MIddle Tennessee State University Sponsors Conference On The Business Of Bonnaroo
October 14, 2014 at 12:08 PM (PT)
How BONNAROO began as a way to reinvigorate outdoor music festivals was one of the subjects tackles in the daylong seminar sponsored by MIDDLE TENNESSEE STATE UNIVERSITY's COLLEGE OF MASS COMMUNICATION on OCTOBER 8th attended by the fest's co-founders ASHLEY CAPPS, JONATHAN MAYERS and RICK FARMAN in MURFREESBORO, TN.
“BONNAROO: THE MAKING OF A MUSIC FESTIVAL” drew standing-room-only crowds in a parliamentary room normally used by the STUDENT GOVERNMENT ASSOCIATION.
Staffers from every facet of the event joined CAPPS, MAYERS and FARMAN to explain how they create, promote, maintain and safely operate a city of 80,000-plus people that emerges for four days every year near MANCHESTER, TN.
"We see the site transform from a farm into a city," said RUSS BENNETT, BONNAROO's head of visual design. "The culture, the impact and power of all those humans living together, with every kind of viewpoint, political view, musical taste, is still incredible to me."
The festival launched in 2002 with little traditional advertising and sold out its 70,000 tickets in 11 days. Since then, organizers have continued to expand both its entertainment offerings and its 700-acre site to grow into an event that ROLLING STONE has called "one of the “50 moments that changed the history of rock ‘n’ roll."
After explaining to the MTSU audience how planning each BONNAROO is now a year-round effort and fitting the artists for each year's event into the site's multiple venues is "like a big puzzle," co-founder MAYERS noted that we "started with a business plan, and … a lot of adjustments have had to be made.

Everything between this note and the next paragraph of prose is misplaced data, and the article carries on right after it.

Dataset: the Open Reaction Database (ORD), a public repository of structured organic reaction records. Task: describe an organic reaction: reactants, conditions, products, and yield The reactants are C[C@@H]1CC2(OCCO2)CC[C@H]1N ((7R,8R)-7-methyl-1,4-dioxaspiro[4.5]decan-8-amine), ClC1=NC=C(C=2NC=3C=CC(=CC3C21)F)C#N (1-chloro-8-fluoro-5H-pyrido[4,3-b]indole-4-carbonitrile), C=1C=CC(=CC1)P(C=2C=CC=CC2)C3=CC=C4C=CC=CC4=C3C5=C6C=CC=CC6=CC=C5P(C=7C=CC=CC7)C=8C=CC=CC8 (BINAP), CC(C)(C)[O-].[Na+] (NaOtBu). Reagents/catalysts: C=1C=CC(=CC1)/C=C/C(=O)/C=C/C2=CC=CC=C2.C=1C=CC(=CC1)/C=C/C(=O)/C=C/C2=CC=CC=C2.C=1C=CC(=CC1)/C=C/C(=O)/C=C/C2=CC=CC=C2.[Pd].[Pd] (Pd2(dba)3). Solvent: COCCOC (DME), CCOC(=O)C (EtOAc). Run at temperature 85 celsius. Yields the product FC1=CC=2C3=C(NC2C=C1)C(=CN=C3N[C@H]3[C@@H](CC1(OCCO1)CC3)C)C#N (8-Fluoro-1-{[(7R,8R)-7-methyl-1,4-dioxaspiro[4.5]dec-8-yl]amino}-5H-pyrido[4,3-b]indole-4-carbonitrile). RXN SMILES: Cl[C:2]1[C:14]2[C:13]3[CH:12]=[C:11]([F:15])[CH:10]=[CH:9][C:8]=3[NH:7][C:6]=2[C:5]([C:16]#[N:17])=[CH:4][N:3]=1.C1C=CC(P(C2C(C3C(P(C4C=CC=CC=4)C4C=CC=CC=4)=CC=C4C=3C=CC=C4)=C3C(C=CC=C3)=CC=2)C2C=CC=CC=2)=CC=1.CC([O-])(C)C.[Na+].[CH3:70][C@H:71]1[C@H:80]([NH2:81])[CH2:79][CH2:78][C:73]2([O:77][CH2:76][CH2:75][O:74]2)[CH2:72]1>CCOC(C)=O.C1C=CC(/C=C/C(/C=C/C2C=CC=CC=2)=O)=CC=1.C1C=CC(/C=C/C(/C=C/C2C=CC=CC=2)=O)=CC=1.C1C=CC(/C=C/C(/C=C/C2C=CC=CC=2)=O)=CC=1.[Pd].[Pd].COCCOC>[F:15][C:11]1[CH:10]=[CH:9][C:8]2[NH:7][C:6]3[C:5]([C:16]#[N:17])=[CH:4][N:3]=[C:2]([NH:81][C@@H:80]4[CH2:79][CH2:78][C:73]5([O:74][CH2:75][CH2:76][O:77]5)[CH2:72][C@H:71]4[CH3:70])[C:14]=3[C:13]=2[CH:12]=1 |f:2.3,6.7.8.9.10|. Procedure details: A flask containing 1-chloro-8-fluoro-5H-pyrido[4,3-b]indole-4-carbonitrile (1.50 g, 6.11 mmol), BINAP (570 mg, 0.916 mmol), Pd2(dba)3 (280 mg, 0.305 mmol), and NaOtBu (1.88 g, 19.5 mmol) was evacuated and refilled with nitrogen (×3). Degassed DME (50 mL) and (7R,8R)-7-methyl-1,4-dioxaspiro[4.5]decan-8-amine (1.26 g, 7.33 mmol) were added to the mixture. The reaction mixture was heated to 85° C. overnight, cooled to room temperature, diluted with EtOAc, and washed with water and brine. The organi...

"As each year goes by, we want to keep improving the experience, which means that we have to keep looking at the business model and the ticket price,” he continued. “We don't make decisions within silos; we have to look at the whole complete picture."
"We're building a city for the weekend," CAPPS added, "and it really has to have all the core ingredients that a city needs, from medical assistance to security to access to food and water, and that can get expensive for 80,000 people.
The daylong MTSU seminar discussed all aspects of the internationally acclaimed festival from its business model, planning, marketing and media to its community spirit, volunteerism, music and programming. Its revenue streams have expanded from the traditional concert ticket sales, concessions and merchandise to encompass VIP event packages, corporate sponsorships, live streaming audio and video and licensing of audio and video content.
“It's an extraordinary opportunity for a college of media and music to host a group of professionals so adept at both,” said MTSU COLLEGE OF MASS COMMUNICATION dean KEN PAULSON. “It's simply unprecedented for the full management team of a world-class music festival to take a full day to engage and educate the next generation of music and media professionals.”
MTSU’s COLLEGE OF MASS COMMUNICATION teamed up with BONNAROO leaders earlier this year in an ongoing partnership that brought the festival officials to campus in APRILI for question-and-answer sessions with students and then put MTSU students behind the scenes at BONNAROO in JUNE for multimedia news coverage.
The OCTOBER 8th public symposium was streamed to classrooms on campus and was recorded to create a "video textbook" and possibly a video course for MTSU's music business curriculum.